Saturday: Business Class On An Amtrak Train
My journey started as most do since I moved to Roanoke: with a cab ride. This time, however, I didn’t go to the airport but to the Berglund Center. The observant mouseover mavens among you might have noticed that the URL is “roanokeciviccenter.com” and for a long while that’s how it was known (minus the dot-com part of course). Old names die hard; who calls it the “Willis Tower” anyway?
But I wasn’t at the RCC for a Magic tournament (went there, did that last year) or a musical or even The Price Is Right Live! I never even went inside. Instead, I sought out the small bus stop at the far end of Parking Lot C, a messenger bag over one shoulder and two tickets in the opposite hand. The city: Baltimore, Maryland. The destination: a casino. The goal: fat stacks of cash and a gold World Series of Poker Circuit ring.
As I type this I’m still on the train. I’m out of Virginia, the casino-unfriendly commonwealth, and past the District of Columbia. I don’t know where I’ll end up in the No Limit Hold ‘Em tournament, how long I’ll last, or whether my ride back to Roanoke – an overnight Megabus trip – will happen. Part of me still can’t believe I’m doing this.
On the other hand, I have the disposable income, so why not try it? Everyone has to be the newbie sometime, and besides, as far as card games are concerned, I can’t do any worse than I did the week before…
One Week Earlier: The Anatomy Of An 0-2 Drop
At the poker tournament I’ll (metaphorically) light $365 on fire with a slim chance at doubling my money – or getting much, much more. On August 15th, the stakes were significantly lower, though not precisely small: not only was the Star City Game Center hosting a Preliminary Pro Tour Qualifier, the event had Super Invitational Qualifier prizes attached; in other words, a cool $1000 to be distributed among the players with $400 for first place. I’d done OK at my last PPTQ with Super IQ prizes, so why not try again?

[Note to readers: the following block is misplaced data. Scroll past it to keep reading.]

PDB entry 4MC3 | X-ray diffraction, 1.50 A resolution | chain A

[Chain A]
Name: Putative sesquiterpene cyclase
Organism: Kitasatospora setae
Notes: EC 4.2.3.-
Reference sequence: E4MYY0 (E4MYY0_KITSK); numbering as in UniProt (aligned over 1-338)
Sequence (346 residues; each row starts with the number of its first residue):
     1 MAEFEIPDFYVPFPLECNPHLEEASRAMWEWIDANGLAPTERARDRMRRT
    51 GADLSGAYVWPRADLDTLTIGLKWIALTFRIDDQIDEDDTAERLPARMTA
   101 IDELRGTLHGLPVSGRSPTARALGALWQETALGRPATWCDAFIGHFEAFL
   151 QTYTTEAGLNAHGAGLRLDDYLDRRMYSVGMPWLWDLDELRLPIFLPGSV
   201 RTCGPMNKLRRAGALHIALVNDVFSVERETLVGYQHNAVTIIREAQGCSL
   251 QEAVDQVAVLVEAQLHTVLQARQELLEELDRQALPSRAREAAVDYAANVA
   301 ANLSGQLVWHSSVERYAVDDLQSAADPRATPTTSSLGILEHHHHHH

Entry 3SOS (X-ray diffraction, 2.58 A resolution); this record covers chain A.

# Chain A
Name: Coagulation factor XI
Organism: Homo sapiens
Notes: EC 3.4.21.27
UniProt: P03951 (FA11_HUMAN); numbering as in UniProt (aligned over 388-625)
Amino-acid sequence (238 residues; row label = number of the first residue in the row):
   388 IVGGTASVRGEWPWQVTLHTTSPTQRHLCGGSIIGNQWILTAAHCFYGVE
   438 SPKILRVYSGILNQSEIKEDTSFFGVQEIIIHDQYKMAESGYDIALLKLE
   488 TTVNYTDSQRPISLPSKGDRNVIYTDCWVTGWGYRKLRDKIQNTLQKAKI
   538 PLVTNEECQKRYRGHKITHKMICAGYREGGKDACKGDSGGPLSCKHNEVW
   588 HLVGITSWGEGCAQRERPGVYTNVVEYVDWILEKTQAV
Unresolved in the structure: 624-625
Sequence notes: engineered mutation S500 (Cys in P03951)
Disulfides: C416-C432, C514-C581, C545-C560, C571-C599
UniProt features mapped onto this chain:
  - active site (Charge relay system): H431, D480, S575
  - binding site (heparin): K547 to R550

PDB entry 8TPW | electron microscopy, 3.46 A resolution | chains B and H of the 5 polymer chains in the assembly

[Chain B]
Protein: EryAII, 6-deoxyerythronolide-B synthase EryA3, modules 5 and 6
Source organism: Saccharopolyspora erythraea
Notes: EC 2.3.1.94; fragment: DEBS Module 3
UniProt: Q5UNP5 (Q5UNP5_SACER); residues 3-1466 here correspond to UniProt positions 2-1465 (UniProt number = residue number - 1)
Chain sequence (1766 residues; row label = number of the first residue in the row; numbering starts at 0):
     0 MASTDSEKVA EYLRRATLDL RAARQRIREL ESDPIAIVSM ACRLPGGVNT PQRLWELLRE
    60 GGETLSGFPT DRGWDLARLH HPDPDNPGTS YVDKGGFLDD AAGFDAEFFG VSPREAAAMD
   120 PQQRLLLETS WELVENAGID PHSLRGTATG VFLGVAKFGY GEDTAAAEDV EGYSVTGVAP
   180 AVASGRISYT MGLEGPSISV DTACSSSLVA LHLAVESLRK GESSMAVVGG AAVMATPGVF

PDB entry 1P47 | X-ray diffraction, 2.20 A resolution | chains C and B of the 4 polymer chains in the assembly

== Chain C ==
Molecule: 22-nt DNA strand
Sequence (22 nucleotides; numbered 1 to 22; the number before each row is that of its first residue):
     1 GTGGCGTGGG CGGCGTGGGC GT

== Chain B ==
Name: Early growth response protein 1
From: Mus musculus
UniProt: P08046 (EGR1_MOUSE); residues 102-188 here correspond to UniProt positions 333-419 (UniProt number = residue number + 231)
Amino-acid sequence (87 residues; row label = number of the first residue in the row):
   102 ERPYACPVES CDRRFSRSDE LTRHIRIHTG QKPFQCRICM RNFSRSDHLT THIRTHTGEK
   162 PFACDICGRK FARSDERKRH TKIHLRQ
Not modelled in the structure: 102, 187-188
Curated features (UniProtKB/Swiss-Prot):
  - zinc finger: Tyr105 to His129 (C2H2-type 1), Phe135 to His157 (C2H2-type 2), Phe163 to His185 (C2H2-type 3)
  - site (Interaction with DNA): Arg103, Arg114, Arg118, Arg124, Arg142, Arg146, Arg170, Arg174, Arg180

There were differences, of course. The last event was Standard, and this one was Modern. Standard is spendy, but Modern is much worse with the vast majority of its key cards out-of-print. Without enemy-color fetchlands, Tarmogoyfs, or Snapcaster Mages in my collection, I don’t exactly have a wide range of choices. Fortunately, though, I have the cards for Affinity.
The trouble is, having exactly one deck means I won’t have a good position against the metagame at least some of the time, and possibly most of the time. Kolaghan’s Command, while it isn’t insurmountable, is a maindeck pain in my neck, and my local metagame is Splinter Twin-heavy.
I knew all that and I signed up and registered an Affinity deck anyway. I have nobody but myself to blame.
I wish I knew how to resolve you…
In round one I faced U/R Twin. While I was playing a list with supplemental Shrapnel Blasts in my flex slots, that didn’t keep me from losing to the combo in game one. All the burn in the world doesn’t help when stuck on only one source of red mana all game!
Game two was more of the same. Exhaust resources, stay at positive life total and under ten poison, combo finish at leisure.
0-1 matches, 0-2 games.
Round two started a little better for me. A deck-check gave me time to clear my mind, and when the judge came back with our decks, it was my opponent who was having a Very Serious Talk (TM) about illegal decklists. Game one to me, with no effort at all!
Unfortunately for me, my opponent was on Grixis Twin, which is like U/R Twin for me but much worse. In game two, a Kolaghan’s Command was the coup de grace before comboing out. In game three my opponent didn’t find the combo, but he built up a small army of Pestermites, Deceiver Exarchs, and Snapcaster Mages to win the hard way.
0-2 matches, 1-4 (really 0-4) games. Drop. Walk home. Write some fiction. Watch some Korean game shows. Look at hotel prices.
Decide that it’s been far too long since I left the area immediately around Roanoke and that it’s time for an adventure.
Sunday: Anatomy Of Another 0-2 Drop
As I write this I’m on another train, heading back into the Appalachian parts of Virginia. It’s not the mode of transportation I envisioned, an overnight bus from Washington, D.C.
My planning to play on Day Two (of the poker tournament) was unnecessary. There were fifteen levels of play on Day One, and like a Grand Prix’s Day One I only lasted to the end of round nine.